Saturday, August 05, 2006

Mainland driving

I spent the day driving round Lagos yesterday. I feel a year older today. The morning was spent driving a sum total of around 3 miles around Ikoyi, VI etc at crawl speed. We Abujans find heavy traffic so...distasteful. Then at around 5pm we realised we had given ourselves only an hour and a half to get to the airport to go and pick Diana up. As there was no driver around, we set off with me driving. The thought of driving on the mainland fills me with trepidation. We hit a wall of pre-3rd Mainland Bridge traffic so decided to cut round Marina and go up Western Avenue. The Marina flyover was empty; I silently congratulated our decision, until we saw in the distance at the end of the section the tell tale signs of danfos and toilet-seat sellers milling around Go-Very-Slow. As the road curved round and down into the midst of the market, the child poverty was as bad as it gets. So sad. We had to call cousin-friend Dele in Gbagada to get to the airport ahead of us.

Eventually we got to Ikeja and picked Diana up. Only now it was dark. Dele drove ahead with Bibi, I with Diana. And then we lost them and I was on my own in the dark mainland (a signpostless wilderness). The next moment, we were on the Badagry Road. Oh dear.

We were eventually rescued by Dele and shepherded back to Ikoyi. Everything will be well sha.


Akin 10:42 am  

For one, mobile phones have definitely changed a lot in Africa - calling a cousin to get ahead of you to the airport and then having him rescue you from Badagry Road - you must like a wander.
(Sorry, I left Nigeria when phone boxes were the common thing).

However, what is this new mannerism?

I thought that was what you punctuated gisting with.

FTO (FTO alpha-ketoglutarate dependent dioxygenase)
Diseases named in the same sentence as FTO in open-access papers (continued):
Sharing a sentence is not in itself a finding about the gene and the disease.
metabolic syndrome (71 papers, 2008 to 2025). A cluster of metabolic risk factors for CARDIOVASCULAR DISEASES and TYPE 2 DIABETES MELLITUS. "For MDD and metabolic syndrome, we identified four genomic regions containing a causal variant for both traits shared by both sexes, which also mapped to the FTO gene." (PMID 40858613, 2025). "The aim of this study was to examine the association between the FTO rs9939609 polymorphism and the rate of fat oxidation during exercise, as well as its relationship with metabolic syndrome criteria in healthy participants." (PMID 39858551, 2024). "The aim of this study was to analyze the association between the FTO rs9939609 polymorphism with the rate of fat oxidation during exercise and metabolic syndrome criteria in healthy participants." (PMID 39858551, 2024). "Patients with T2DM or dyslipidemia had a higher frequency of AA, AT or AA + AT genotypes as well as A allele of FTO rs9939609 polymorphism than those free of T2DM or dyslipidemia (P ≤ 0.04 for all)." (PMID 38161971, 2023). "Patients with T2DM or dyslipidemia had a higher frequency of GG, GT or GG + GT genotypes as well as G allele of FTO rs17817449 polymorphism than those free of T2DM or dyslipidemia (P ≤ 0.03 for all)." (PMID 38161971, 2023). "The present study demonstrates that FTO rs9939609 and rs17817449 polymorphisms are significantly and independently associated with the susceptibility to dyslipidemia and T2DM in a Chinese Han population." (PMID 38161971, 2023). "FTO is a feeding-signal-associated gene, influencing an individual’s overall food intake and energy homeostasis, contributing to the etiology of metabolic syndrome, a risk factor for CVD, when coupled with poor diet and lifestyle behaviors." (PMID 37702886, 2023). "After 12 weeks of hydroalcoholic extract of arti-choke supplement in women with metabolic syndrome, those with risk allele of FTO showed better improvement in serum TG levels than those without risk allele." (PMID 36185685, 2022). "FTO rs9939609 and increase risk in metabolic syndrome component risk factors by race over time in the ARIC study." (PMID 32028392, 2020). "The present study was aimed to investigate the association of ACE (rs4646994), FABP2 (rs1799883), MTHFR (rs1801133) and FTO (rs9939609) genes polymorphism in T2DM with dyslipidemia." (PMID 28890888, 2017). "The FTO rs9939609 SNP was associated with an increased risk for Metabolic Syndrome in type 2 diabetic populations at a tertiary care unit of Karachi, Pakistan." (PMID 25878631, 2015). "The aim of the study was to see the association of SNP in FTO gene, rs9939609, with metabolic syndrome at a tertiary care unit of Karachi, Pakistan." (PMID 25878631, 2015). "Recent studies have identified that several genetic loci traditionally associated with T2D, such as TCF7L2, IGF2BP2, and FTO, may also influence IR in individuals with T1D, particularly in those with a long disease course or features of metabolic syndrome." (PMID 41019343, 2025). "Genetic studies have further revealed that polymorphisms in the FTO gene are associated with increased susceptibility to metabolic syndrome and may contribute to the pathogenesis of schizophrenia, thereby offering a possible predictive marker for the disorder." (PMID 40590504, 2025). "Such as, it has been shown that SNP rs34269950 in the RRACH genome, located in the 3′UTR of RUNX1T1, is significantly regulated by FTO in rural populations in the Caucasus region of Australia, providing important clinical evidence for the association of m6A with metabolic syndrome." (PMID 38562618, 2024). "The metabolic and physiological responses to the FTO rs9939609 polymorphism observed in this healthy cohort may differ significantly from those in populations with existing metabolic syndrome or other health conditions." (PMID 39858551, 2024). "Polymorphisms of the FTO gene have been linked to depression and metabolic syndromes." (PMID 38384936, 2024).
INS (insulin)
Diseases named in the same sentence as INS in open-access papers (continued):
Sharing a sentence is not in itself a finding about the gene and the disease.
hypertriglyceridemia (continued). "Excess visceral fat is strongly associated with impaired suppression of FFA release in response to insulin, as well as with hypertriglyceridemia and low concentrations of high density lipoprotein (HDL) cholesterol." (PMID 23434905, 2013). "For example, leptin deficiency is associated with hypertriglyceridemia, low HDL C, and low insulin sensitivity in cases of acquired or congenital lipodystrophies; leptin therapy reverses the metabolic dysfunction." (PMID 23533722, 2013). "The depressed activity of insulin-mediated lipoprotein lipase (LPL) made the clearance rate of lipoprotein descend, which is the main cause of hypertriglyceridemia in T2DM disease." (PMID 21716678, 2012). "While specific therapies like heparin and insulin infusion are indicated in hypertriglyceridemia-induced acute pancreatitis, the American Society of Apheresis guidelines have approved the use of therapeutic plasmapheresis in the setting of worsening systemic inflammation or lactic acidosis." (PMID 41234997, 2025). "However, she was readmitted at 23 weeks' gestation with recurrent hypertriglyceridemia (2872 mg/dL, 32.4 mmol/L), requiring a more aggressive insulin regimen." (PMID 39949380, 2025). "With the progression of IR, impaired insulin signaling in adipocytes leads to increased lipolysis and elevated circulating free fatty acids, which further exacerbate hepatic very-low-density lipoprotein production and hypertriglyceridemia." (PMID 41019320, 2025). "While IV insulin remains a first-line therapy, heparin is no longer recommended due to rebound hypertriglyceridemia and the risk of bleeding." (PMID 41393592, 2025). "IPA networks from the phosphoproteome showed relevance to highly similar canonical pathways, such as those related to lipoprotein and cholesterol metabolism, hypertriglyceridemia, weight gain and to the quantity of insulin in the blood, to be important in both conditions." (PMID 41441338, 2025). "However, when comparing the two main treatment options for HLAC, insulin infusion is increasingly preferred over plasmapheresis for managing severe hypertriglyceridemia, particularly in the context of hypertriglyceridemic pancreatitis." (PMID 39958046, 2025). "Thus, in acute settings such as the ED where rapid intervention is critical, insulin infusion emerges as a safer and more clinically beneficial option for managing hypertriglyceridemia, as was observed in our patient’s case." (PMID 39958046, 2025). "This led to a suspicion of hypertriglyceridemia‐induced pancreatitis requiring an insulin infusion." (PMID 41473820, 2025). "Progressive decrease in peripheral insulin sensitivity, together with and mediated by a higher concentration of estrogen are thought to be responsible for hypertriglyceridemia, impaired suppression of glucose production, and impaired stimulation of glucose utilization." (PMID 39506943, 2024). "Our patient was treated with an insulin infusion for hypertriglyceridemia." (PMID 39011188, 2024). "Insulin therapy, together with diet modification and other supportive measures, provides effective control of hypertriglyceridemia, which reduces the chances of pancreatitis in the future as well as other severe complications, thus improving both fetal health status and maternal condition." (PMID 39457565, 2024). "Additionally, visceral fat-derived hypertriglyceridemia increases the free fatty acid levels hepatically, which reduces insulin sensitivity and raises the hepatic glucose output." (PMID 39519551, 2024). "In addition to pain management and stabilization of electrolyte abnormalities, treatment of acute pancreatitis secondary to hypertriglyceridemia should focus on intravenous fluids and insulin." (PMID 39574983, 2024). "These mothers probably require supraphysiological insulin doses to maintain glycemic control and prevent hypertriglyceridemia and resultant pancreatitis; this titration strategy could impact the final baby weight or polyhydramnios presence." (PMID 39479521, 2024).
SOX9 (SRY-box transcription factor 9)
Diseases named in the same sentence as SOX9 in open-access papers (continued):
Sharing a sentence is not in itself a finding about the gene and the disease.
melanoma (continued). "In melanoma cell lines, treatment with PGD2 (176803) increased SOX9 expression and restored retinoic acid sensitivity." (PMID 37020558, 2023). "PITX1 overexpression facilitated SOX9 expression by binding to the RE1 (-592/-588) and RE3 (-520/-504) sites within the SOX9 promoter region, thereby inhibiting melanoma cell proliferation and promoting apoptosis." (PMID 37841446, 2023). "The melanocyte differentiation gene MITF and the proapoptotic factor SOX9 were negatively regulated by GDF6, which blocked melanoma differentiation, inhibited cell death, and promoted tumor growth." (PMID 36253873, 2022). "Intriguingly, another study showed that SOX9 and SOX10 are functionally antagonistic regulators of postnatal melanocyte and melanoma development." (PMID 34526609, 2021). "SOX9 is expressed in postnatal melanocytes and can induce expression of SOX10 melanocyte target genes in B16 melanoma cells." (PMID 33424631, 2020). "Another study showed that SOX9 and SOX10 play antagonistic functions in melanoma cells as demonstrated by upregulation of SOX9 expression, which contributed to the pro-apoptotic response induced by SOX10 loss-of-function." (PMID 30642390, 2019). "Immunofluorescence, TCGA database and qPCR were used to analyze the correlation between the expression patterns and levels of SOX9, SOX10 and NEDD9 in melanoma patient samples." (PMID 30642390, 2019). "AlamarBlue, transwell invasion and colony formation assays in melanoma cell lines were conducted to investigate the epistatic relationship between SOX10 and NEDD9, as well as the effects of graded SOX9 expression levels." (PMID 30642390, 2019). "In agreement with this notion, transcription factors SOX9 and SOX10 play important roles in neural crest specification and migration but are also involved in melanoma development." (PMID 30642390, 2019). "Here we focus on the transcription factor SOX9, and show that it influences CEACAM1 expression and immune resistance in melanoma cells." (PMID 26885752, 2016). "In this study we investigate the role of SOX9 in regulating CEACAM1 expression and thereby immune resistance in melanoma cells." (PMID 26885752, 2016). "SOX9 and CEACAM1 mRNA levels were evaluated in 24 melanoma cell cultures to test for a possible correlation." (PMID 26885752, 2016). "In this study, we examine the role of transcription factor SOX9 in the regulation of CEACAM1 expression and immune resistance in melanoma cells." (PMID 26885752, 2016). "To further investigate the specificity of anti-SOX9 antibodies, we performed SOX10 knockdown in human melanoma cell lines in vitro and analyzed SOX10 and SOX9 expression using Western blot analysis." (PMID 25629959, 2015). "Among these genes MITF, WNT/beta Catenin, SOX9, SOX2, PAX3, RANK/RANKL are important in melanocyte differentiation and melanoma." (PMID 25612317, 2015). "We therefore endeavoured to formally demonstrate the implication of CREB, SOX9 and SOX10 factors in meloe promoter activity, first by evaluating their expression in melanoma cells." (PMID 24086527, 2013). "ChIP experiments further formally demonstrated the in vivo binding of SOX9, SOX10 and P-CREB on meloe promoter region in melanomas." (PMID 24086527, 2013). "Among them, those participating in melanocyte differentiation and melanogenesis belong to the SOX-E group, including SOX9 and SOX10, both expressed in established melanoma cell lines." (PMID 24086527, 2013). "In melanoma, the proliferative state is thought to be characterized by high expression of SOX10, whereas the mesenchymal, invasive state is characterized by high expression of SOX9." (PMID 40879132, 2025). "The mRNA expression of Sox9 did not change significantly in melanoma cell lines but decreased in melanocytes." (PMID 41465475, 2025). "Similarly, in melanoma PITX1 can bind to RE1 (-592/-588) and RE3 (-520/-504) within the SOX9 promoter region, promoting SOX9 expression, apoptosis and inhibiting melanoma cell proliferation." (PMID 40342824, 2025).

Anyway, glad to know you've got your guest, wish you a successful tour.

Best regards,


the flying monkeys 11:45 am  

in addition to mobile phones, we need more sophistication

we need sat nav in local nigerian languages (as well as the major international languages)

the final "you are now arriving at your destination" in yoruba

the technology needs to be made readily available and affordable

you would not have found yourself on badagry road and even if you did, you would not have panicked

ayoke 12:11 pm  

Hehehehe! Badagry road??? Those of us born in Lagos still have a lot to learn and you, an Abuja man, go driving??

Once again, welcome to Lagos.

mimi,  4:29 pm  

Your tour will go well!

@Obokun LOL...It would too funny to have Sat nav in WA ZO BIA

the flying monkeys 5:55 pm  


Getting lost isn't funny, Jeremy can attest to this.

It is expected that there could be more than 800 million sat-nav users by 2015 and there is not a single woman I know who hasn't wanted sat nav at one point in their lives.

But, what I find almost too funny, is my sat nav system...its in english (sat nav is now recalculating your route...stay on the left lane and keep following the m1, then take the 3rd exit at the round about and keep following the A1104)...

Jeremy understands yoruba, and wouldn't get lost if he were to attempt driving from lagos to lokoja or even as far up as Sokoto in Nigeria, 13°04′N 5°14′E.

I am talking about a system without limitations, one where if you tried to navigate around Nigeria, you will not lose coverage constantly.

Sat nav is an operational application and all you require for the operation may include but not limited to the following:
>comms devices including a wazobia voice activated sat nav receiver installed in each vehicle
>wazobia operators within a 24/7 dedicated call centre capable of transmitting signals to your vehicle
>from ur vehicle, you can contact the wazobia call centre by activating your comms system, and by confirming your destination
>the operator at the other end will relay the instructions to your receiver and and voila! E kaabo. E kú àárò...itesiwaju...

For those capitalists who have great love for money or who want to make serious money; let them go sell the idea to the fed govt and the technology should be adapted in naija in WaZoBia as well as in english

Chxta 10:03 pm  

Thank God you didn't get lost.

Mr O,  10:22 pm  

i think the trouble u went thru was worth it. i was at the jazzhole and thought the event a really good way to spend a saturday evening. i will start reading 26a pronto

Anonymous,  5:03 pm  

oyinbo driving in Lagos, na wa o!

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